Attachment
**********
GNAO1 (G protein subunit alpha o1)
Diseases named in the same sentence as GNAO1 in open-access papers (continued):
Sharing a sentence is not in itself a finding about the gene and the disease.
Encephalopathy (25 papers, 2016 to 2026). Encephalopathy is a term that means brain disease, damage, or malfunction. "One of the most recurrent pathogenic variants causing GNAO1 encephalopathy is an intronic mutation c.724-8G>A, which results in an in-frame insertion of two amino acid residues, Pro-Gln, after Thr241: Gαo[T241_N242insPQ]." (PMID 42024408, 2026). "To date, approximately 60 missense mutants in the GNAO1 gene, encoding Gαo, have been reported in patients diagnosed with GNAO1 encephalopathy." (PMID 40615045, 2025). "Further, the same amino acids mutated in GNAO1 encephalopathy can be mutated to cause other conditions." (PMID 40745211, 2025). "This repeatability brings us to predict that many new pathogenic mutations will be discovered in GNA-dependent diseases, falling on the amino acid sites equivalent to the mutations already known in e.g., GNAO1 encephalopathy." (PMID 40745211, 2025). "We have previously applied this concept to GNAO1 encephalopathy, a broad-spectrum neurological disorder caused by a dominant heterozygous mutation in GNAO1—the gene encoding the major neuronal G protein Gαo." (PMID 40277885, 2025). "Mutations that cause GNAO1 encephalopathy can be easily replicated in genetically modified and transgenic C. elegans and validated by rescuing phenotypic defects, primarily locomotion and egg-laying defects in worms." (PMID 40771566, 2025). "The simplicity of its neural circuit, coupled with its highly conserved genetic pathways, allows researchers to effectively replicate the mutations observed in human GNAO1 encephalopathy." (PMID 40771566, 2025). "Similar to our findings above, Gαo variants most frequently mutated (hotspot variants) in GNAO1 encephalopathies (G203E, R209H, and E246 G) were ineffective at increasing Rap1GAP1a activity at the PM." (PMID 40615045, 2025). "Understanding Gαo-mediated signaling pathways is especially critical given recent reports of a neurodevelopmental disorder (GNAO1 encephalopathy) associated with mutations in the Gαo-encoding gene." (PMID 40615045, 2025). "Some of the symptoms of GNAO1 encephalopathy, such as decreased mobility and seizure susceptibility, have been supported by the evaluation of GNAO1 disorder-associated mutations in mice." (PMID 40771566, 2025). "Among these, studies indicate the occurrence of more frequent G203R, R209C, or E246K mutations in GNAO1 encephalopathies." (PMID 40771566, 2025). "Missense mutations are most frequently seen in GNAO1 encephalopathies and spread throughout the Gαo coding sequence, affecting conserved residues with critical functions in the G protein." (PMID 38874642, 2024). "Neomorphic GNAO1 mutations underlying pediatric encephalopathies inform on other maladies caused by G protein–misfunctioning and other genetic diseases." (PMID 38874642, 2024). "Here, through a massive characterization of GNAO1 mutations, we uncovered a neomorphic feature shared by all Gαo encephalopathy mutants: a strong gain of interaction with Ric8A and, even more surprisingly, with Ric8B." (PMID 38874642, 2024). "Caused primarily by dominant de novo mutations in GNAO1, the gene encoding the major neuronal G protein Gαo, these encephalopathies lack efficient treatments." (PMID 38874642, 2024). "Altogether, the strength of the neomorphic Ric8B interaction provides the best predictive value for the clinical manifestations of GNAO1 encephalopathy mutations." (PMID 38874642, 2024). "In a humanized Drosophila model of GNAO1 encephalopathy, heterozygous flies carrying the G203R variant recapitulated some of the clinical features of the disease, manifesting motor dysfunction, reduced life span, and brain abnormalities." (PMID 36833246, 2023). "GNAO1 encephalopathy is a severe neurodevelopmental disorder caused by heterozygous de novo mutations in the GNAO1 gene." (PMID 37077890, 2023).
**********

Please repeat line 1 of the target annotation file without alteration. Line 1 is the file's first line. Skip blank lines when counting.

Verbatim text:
GNAO1 (G protein subunit alpha o1)